Up and down, in and out. Breathing. That’s all.

A coupon for 50% off a large pizza is sitting here on the kitchen table, and I am going to use it for dinner, having never made it today to the grocery store. It’s good enough, this path of least resistance, coming all day long into acceptance – of my kids just as they are in any given moment, of all of it, radically. Without stories and the well-worn maze of thoughts where I just end up feeling lost and frantic. With just one breath, one pause, I see what’s real in this very, very, very moment, and the elusive “nowhere” of depression gives way to the inarguable now, here once again.

Where’s the shame in that?

15 thoughts on “Flushing

  1. holly says:

    once again, our lives intertwine and intersect and all i can offer you is my hand in solidarity, jena. i. am. right. there. with. you.
    much love.


  2. Lindsey says:

    Yes. I know so well the feeling of: this is my life. This. With all of its untold, immense riches. And also the feeling not being quite able to engaged with it, even though I see its glory.
    Thank you for this honesty. And welcome home.


  3. Renae C says:

    “r”eality with a little r jars you after immersion in “R”eality that takes you deeply inward.

    Re-entry deserves some tears.

    YOU ARE ENOUGH – and in that there is no shame.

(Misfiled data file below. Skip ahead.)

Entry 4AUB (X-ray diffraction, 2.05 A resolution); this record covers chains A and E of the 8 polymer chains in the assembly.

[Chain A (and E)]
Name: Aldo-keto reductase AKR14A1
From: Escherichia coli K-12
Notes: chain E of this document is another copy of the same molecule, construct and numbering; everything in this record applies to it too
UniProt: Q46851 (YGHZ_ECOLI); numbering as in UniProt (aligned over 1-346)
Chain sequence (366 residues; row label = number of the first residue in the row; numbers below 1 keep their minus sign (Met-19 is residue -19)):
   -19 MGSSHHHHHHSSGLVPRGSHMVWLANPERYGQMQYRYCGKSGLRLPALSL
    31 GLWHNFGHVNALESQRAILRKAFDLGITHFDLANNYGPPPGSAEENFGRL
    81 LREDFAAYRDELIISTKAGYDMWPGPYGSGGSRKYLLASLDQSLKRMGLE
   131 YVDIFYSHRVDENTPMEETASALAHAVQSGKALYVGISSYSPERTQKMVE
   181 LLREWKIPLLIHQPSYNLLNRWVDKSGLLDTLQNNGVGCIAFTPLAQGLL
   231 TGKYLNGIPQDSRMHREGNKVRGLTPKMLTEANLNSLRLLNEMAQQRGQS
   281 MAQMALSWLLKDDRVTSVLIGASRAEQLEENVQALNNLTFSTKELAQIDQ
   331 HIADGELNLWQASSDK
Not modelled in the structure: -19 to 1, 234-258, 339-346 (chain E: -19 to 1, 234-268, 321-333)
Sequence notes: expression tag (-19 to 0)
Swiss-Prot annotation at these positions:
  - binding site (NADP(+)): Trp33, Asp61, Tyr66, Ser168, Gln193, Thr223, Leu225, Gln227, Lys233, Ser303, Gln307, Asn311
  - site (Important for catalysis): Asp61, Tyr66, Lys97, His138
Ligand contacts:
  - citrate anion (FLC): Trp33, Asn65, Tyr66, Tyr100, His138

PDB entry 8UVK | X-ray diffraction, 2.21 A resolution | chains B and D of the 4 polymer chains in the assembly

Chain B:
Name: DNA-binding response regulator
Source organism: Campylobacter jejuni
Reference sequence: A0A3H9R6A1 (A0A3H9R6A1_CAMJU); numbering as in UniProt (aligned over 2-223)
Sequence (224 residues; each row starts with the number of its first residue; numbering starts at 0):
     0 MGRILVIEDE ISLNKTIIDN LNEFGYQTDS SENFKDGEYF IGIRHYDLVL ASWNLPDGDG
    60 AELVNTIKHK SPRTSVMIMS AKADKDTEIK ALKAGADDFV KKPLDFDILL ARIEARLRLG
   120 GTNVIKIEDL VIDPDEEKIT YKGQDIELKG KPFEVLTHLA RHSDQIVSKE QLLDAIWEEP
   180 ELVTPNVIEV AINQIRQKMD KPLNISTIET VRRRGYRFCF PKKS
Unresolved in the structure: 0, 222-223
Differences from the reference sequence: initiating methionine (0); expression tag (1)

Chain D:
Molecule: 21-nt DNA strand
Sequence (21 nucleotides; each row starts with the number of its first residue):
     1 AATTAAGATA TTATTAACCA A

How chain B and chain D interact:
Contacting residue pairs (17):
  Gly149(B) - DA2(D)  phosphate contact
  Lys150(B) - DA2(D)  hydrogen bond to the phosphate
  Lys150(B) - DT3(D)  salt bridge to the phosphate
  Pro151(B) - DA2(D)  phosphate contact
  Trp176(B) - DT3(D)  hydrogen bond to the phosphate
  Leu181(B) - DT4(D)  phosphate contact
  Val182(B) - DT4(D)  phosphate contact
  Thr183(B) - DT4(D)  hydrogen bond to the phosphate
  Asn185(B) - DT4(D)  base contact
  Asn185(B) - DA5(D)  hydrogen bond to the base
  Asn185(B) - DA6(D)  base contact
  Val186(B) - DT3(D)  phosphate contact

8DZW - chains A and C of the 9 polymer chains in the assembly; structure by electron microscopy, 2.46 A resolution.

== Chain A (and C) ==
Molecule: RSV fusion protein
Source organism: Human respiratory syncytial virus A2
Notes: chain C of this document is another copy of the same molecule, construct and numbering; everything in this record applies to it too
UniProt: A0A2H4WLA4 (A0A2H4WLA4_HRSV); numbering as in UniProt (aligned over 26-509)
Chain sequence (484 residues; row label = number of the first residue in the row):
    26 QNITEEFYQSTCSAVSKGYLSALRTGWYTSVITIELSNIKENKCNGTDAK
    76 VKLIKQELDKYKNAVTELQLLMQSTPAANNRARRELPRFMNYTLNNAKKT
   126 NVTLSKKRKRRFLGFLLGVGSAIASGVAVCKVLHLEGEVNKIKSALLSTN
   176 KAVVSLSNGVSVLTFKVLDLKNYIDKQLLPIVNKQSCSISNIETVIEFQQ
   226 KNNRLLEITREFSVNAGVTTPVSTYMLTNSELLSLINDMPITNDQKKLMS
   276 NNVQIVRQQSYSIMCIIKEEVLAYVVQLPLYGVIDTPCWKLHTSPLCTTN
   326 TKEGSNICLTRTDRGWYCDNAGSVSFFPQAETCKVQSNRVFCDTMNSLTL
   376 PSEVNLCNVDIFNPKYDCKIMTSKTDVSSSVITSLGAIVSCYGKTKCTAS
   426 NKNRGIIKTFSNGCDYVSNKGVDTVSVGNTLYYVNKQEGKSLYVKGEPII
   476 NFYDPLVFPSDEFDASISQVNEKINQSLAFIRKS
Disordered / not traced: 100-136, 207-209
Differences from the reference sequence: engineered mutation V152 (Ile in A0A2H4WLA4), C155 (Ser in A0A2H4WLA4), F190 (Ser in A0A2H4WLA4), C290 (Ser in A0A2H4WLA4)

4. Janice says:

    As I read this, I kept thinking of birth (common theme, eh?) You are so open, naked, vulnerable and yet oh-so-strong, a force of nature…perhaps giving birth to a new part of you during that week away. And now it’s the inexplicably confusing post partum hormone rush. Flush it out. Nurture and mother yourself when you can and lean on me when you can’t. I love you.


  5. GailNHB says:

    Your words, your story, your emotions, your fears – they are so perfectly right for you. And so frequently shared by others. The joy of the journey. The peace of time alone, getting reaquainted with yourself. Walking. Eating. Drinking. Writing. So good, so very good. The jolt of the return to “normal” life. The realization that home life feels smothering at times. Thanks for your honesty yet again. Thanks for your vulnerability. And for allowing us to walk with you all along the way.